• Max Eimbinder

The Relationship Between Black Lives Matter Protests and COVID-19

Recently, the United States of America surpassed 4,000,000 cases of COVID-19. (CDC). The number of cases has continued to grow or exponentially for a number of reasons, but one in particular that deserves further exploration is the link between the protests sparked by George Floyd's death and the seemingly coinciding exponential increases in many parts of the country. For example, California was one of the hotspots of activism with massive protests taking place in cities like Los Angeles. There has been a significant increase in the cases in Los Angeles County over the past month. However, are the increase in cases linked to the protests?

There would be an intuitive logical connection between protests increasing the overall number of cases due to many of the behaviors at a protest. At a protest, there are large groupings of people gathered in a relatively small area that can make social distancing very difficult. If police use tear gas or other tactics to break up these crowds, the protestors will be coughing and spewing bodily fluids out into the rest of the crowd which the rest of the people in attendance will absorb. Furthermore, people are chanting loudly which can increase the exposure of air particles.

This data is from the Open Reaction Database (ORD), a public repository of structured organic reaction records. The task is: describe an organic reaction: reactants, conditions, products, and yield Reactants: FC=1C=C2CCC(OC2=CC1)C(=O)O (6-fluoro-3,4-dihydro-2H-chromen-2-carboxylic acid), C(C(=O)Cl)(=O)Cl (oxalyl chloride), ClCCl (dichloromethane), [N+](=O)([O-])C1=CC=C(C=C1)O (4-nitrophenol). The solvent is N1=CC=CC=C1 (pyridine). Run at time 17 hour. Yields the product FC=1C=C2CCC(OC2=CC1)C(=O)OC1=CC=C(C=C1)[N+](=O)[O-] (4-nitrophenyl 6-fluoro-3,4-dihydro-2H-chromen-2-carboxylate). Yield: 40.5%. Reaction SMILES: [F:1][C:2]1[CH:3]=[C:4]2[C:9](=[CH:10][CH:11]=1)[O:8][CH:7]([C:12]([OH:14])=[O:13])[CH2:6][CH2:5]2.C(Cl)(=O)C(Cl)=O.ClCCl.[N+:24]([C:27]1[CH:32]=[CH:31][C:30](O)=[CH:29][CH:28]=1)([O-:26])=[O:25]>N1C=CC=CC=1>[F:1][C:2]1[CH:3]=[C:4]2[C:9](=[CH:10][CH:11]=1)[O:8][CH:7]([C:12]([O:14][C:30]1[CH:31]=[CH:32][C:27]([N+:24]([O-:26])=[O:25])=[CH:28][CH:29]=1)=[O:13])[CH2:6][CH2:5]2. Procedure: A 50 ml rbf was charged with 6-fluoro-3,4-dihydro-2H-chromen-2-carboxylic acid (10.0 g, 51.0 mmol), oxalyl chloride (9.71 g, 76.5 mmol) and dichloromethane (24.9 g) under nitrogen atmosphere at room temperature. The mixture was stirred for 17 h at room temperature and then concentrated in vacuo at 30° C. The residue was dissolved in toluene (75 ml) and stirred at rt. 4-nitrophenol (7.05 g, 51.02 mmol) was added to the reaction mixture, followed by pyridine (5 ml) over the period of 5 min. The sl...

At this point in time, there is very little evidence to suggest that the protests increased the cases of COVID-19. According to the National Bureau of Economic Research, there is very little evidence to suggest that there was a significant increase in cases following the three weeks after Mr. Floyd's death (NBER). The rise in cases has been linked to the lack of mask-wearing as masks have been proven over and over again to be effective protection against the virus (Howard). The protests did not have a significant increase in the overall number of cases for a number of reasons. The primary being the very prevalent use of masks amongst the protestors combined with effective social distancing techniques.

According to Micah Koss, a university student and social justice activist, the protests have been effectively spaced out and require the use of masks. He went to numerous protests across Pennslyvania and saw no evidence of transmission despite the drastic increase in cases in the state. This singular piece of anecdotal evidence is consistent with protests across the country.

(Credit: Micah Koss)

In conclusion, going to a protest is safe as long as you wear a mask and social distance to the best of your ability.

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